Accessibility links

Breaking News

Zimbabwe Opposition Leader  Seeks Refuge in Dutch Embassy

Zimbabwe opposition leader Morgan Tsvangirai has sought refuge in the Dutch Embassy in Harare. VOA's Delia Robertson reports from our southern Africa bureau in Johannesburg the development comes a day after Tsvangirai withdraw from a presidential runoff election against Zimbabwe President Robert Mugabe.

The Dutch Foreign Ministry confirmed that Morgan Tsvangirai is being sheltered at the country's embassy in Harare. The ministry said the decision had been made earlier by the Foreign Minister following a request for assistance, should it be needed, from the MDC.

Tsvangirai's move to the Dutch embassy followed a police raid on his party's headquarters and the arrest of dozens of opposition supporters. The MDC said most were mothers and children and other victims of political violence who had sought shelter at party's Harare office.

Earlier in the day Tsvangirai told South African radio that he would would be willing to negotiate with Zimbabwe President Robert Mugabe on a way forward following his withdrawal from the presidential runoff election, providing there is an end to political violence.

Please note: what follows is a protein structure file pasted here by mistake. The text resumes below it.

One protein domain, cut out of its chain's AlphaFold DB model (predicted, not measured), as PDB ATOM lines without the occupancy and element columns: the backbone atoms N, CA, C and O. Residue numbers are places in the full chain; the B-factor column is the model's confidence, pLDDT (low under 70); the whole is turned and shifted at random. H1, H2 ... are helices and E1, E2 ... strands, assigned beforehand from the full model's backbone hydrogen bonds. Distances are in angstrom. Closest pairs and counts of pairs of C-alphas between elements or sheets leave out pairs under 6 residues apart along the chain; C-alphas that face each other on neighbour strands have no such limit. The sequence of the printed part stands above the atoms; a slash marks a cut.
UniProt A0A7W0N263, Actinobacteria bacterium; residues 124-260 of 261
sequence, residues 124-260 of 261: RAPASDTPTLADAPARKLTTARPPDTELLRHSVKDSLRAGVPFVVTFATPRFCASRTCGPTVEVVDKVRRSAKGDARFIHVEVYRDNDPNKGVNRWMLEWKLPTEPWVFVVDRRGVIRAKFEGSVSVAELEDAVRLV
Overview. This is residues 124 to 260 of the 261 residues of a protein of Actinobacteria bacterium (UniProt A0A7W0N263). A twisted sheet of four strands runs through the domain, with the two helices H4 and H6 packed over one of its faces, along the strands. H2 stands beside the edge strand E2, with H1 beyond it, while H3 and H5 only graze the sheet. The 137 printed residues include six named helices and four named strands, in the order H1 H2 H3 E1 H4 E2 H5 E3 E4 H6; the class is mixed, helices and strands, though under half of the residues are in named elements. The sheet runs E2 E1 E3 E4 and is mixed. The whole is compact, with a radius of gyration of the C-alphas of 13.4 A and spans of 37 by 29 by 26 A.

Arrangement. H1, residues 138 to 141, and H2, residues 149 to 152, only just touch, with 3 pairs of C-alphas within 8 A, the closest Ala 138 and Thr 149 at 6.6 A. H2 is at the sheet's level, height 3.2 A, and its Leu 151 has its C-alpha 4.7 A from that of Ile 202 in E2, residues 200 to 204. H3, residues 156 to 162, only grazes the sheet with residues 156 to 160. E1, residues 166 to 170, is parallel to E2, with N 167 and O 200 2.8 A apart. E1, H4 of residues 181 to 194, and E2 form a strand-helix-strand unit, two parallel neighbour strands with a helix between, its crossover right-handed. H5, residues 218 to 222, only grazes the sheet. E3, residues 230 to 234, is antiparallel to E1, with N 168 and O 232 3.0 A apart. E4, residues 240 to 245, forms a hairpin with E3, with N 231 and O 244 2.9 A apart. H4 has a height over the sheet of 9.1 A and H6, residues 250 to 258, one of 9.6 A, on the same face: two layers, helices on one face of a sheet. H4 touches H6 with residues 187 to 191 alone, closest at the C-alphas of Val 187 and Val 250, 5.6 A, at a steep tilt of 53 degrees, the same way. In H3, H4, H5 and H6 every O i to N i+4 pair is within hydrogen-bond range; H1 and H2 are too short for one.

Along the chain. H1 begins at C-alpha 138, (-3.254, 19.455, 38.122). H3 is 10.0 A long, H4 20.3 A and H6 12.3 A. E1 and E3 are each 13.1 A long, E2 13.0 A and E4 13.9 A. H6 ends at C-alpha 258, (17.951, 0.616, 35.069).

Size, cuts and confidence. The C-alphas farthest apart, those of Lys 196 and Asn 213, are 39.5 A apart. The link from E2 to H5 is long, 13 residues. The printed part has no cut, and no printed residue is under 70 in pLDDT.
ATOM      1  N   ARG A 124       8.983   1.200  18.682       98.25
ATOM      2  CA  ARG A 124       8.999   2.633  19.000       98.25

Tsvangirai withdrew from the presidential runoff election Sunday saying that it was an illegitimate, violent sham. But Justice Minister Patrick Chinamasa says the election will go ahead. This was echoed by the chairman of the Zimbabwe Electoral Commission George Chiweshe who told South Africa radio a credible election remains possible.

"Everything is in place, our logistics are in place, we are deploying our personnel and electoral officers on the ground, to the districts to the constituencies, to the polling centers," said Chiweshe. "We are doing all that."

President Thabo Mbeki, who facilitated talks between the MDC and Mr. Mugabe's ZANU-PF last year, has said he hopes the parties will return to the table.

"It is still necessary that the political leadership of Zimbabwe should get together and find a solution to the challenges that face Zimbabwe," he said. "So I would hope that leadership would still be open to a process which would result in them coming to some agreement about what happens to their country."

But on Sunday Tsvangirai made it plain he wants a broader African involvement in Zimbabwe including the African Union. The AU said in a statement Monday it is gravely concerned about the situation in Zimbabwe.